Feb 26, 2021
5 Handy Assets For Indie Devs (Unity Edition)
G’day lads, not often is there an article from developers detailing what third party tools they use or recommend because they have used them. So, let’s change that.
In this post I’ll cover five of the most handy Unity assets I use in almost all of my projects, paid and free. Hopefully this will help you setup your project, get more organised or even just make your life easier as a game developer.
Number 5: DoTween
So what does DoTween allow you to do? Well, DoTween is a more powerful, “feature-rich” and easier to use animation toolset in the unity engine, compared to the default Unity Timeline and Unity’s Animation Events.
- You can animate anything (just like you could with the unity timeline).
- You can easily animate objects with predefined animation effects such as pop or punch.
- It supports TMPro (Text Mesh Pro).
- Text animation (with rich text support) such as scrambling, type writer and more
- Grouping of Tweens allows you to combine DoTween tweens into sequences to create complex animations and they can also overlap each other to have a sub-sequences running at the same time.
- Some tweens can blend between each other in realtime allowing for smooth transitions and creating stunning animation effects. (Great for UI, Pickups and collectables).
- Tons of control methods (Play, Pause, Goto, Rewind, Complete, and more).
I personally use DoTween for pretty much all my UI and collectable items as it saves loads of time from creating iddy-biddy scripts to accompany the animation states in the default Unity Animation system, plus it keeps it lightweight on the GC (Garbage Collector) allowing the best performance without again, spending time on code that could be spent better elsewhere.
So, interested in grabbing DoTween or DoTween Pro? Just click HERE
Number 4: Rainbow Folders 2
Rainbow folders is my most favourite productivity asset. It is not a free asset, however, it is definitely worth the price.
Rainbow Folders 2 by borodar, allows you to define custom folder colours, much like the old coloured page tags from the days of primary/high school, where you had different coloured tags for different topics, research or study.
Anyways, this helps with the ease of finding folders you use often when the project starts to get big and hard to locate your stuff as all the folders are grey by default in Unity.
You can also add custom rules to colour code folders with the same name if you have third-party assets and you need to find the equivalent folder in their heirarchy.
Overall, there is nothing better than being able to find the folder you need and Rainbow Folders helps you do that. If you’re interested in grabbing Rainbow Folders, just click HERE it’ll take you right there!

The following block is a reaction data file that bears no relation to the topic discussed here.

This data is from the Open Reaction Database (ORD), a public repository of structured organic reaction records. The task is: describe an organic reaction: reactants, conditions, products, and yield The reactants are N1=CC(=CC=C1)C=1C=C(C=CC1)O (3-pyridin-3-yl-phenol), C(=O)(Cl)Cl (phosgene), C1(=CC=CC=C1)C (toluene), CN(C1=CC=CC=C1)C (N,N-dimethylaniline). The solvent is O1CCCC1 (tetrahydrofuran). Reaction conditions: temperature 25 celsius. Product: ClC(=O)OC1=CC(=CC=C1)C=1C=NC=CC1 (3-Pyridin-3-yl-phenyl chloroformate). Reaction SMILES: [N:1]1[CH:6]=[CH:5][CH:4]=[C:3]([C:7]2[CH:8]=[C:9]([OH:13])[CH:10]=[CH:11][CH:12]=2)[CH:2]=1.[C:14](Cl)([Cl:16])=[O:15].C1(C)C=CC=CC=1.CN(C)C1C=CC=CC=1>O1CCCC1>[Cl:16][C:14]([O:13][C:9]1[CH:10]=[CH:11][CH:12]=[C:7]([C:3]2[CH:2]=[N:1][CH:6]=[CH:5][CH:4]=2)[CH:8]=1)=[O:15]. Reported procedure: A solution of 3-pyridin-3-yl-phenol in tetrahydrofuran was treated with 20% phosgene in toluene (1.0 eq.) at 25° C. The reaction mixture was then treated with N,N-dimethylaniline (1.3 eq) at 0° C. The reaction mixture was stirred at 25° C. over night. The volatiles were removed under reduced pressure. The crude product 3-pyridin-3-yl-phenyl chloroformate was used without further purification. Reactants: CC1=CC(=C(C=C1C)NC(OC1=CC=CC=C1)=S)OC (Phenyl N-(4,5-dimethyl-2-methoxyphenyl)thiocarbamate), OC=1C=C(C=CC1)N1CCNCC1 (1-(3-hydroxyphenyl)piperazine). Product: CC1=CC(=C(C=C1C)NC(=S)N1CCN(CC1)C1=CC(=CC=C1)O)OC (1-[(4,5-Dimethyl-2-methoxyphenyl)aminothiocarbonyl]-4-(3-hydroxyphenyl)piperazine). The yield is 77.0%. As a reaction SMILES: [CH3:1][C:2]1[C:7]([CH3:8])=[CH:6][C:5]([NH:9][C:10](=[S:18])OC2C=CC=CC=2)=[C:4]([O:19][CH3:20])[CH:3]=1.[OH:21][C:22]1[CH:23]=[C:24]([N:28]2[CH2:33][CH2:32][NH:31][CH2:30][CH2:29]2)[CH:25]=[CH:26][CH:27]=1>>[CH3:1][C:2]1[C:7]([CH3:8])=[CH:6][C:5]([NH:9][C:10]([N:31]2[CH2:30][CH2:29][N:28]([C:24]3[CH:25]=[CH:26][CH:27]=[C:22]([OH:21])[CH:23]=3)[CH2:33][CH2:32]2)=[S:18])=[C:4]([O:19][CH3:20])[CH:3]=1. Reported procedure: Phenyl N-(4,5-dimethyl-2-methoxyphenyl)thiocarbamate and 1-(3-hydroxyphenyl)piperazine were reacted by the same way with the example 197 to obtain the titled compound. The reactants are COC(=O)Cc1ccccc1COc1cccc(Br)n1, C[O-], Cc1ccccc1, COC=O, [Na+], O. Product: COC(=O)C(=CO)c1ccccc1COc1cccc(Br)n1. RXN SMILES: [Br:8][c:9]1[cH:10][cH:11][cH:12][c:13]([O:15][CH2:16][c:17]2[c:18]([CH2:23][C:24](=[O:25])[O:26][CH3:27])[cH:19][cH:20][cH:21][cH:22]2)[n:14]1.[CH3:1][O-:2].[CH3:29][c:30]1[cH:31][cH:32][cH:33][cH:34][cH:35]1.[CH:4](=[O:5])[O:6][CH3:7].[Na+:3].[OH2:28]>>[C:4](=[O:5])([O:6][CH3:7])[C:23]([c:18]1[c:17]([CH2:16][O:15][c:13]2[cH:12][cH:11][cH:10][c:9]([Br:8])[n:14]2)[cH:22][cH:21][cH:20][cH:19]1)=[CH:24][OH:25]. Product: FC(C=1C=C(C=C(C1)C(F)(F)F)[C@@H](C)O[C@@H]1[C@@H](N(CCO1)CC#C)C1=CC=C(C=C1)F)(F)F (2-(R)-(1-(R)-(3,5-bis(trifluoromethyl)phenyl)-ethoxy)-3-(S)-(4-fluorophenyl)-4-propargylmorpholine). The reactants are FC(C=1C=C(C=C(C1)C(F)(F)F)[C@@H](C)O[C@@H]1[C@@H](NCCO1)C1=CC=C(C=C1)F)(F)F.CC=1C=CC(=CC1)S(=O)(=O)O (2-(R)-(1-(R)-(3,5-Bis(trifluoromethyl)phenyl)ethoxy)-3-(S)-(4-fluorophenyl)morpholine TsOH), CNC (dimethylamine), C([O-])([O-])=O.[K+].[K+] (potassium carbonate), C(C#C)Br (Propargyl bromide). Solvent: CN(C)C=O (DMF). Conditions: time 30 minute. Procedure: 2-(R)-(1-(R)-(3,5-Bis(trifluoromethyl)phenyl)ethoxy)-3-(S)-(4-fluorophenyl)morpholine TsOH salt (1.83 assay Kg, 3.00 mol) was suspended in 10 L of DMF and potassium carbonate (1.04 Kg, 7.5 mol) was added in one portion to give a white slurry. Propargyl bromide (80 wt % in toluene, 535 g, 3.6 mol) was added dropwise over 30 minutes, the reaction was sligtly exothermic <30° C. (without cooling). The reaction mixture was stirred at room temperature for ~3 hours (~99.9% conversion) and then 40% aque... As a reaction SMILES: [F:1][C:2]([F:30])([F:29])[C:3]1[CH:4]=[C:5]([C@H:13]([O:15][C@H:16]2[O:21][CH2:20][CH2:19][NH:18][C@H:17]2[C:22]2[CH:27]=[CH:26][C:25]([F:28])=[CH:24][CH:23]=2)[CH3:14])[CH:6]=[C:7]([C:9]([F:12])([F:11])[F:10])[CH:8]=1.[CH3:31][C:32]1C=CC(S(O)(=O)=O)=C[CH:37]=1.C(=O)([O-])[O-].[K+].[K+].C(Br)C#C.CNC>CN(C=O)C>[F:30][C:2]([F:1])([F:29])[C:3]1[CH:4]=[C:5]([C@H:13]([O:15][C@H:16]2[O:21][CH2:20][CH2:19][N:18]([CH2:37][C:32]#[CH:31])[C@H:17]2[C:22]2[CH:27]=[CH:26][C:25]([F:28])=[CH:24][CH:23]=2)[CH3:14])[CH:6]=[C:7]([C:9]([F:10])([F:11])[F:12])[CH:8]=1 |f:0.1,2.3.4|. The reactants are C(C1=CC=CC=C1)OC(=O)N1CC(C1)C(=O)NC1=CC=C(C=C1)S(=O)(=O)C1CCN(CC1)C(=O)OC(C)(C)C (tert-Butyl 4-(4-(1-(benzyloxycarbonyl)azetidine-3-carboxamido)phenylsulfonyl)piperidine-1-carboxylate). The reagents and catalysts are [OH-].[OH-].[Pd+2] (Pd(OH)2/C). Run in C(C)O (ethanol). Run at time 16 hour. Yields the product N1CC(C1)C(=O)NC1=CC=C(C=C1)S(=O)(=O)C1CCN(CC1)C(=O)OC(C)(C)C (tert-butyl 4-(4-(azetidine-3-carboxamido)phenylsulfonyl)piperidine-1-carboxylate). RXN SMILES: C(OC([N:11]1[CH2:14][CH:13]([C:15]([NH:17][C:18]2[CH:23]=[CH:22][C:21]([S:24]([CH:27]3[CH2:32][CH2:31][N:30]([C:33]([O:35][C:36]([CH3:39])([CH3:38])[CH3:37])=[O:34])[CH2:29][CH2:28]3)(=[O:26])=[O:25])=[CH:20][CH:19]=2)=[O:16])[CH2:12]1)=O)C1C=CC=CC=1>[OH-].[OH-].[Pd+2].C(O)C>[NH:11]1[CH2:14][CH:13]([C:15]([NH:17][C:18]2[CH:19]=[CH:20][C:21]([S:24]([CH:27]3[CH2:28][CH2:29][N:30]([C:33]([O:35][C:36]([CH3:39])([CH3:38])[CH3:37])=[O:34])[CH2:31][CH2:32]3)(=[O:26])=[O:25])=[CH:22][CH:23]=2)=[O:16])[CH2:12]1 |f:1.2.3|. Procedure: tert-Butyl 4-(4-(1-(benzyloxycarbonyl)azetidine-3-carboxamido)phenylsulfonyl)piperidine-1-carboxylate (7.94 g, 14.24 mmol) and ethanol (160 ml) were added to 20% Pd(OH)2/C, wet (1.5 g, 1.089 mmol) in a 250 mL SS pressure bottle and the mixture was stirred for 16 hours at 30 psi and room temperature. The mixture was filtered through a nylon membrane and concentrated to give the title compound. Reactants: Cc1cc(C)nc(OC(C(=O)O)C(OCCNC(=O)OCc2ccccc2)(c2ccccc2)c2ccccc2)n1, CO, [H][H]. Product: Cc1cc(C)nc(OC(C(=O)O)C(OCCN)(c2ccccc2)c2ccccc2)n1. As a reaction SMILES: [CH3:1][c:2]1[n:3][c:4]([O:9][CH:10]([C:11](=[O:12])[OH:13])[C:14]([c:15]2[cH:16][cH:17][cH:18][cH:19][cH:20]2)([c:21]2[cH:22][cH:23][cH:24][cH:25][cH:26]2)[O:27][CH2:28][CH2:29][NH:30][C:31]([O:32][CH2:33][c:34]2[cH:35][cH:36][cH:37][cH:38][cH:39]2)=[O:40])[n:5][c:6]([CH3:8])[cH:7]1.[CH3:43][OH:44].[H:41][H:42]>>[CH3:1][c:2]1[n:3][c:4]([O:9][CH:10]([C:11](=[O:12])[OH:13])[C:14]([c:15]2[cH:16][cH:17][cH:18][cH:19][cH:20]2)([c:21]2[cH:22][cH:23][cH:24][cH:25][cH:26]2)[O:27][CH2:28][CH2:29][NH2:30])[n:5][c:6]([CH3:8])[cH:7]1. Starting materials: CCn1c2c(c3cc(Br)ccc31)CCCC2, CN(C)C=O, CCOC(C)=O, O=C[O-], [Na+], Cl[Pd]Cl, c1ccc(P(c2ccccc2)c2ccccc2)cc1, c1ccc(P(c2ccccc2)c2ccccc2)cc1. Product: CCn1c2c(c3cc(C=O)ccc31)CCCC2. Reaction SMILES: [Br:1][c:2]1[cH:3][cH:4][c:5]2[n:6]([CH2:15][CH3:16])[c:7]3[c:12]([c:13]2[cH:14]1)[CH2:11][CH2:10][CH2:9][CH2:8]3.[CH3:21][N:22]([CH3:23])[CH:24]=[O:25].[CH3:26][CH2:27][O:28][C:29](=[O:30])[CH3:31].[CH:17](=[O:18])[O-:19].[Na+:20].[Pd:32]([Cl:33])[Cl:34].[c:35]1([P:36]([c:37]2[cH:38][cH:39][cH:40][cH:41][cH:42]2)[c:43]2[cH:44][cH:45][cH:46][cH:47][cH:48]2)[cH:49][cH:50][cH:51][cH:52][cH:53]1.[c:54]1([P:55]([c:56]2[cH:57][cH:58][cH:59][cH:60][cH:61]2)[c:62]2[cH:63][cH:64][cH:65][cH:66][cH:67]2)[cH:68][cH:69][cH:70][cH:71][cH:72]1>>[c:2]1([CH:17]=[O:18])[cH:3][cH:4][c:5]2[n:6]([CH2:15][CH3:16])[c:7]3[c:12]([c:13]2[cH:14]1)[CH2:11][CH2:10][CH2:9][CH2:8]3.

Number 3: Naughty Attributes
So, you may have heard of Odin Inspector, what about Naughty Attributes?
It has an amazing set of already defined tags such as:
- [ BoxGroup(“”)]
- [ShowIf]/[HideIf] and many more.
See the full documentation here: https://dbrizov.github.io/na-docs/attributes/drawer_attributes/index.html#
Number 2: Master Audio AAA Sound
This is probably one of the most helpful tools around. You’ll need some basic understanding of input flow, from audio theory as you would for the default unity audio system, but just a little more to understand what the busses do, what soloing is and what voices are in the context of bandwidth.
Sure, Master Audio uses default Unity audio sources, however, it helps you manage your sounds and music playlists with absolute ease (once you figure out the ins and outs). You can do a lot of what would normally be coded audio events without code, using Master Audio, take footsteps, UI or shooting sounds for example.
You can setup soundFX chains, have random lists or even just single pops. It has full customization on how you want to load your audio, allowing for the best optimization and the best thing yet. It is the easiest solution available for setting up UI audio sliders.
You don’t need to save/load the values yourself just listen to the MasterAudio scripts and within just a few lines of code you have audio UI sliders that can affect individual busses, the master bus or particular lists or clips (if you really wanted to go that deep) plus you can use them in any scene to adjust the data, no unnecessary singleton creations. If you’d like to check out Master Audio, just click HERE, it will take you straight over!
Number 1: Dialogue System for Unity
Dialogue System for Unity: In some form or another, your game will include dialogue, this doesn’t necessarily mean dialogue between characters or conversations (although that is the intended use for the system).
You can use it to create your tutorials, informational UI or anything really that has an event style flow for communicating information to a player. Not only that but it also has inbuilt support for Localisation and a very basic Quest system.
Dialogue System for Unity is pretty much the most used tool in my projects since I got my hands on it. Sure, the price tag is up there, but the comparison of cost on the amount of time you would have spent making these systems yourself vs the price of the tool, is well worth the price for a solo dev or small team if you can afford it. Before I got Dialogue System for Unity, I used Fungus, I really can’t go back since I got it. The only downside is the docs, some parts are hard to find or don’t exist and they have used unconventional naming schemes in the eyes of designers for some things. If you are interested in grabbing Dialogue System for Unity just click HERE it will take you right there.
Well that’s my list of 5 Handy Assets for Indie Devs (Unity Edition), I must go now and keep working on Necore Tower - Redux Edition so you get to give it a crack later this year and enter the world of Necore.
Until next time,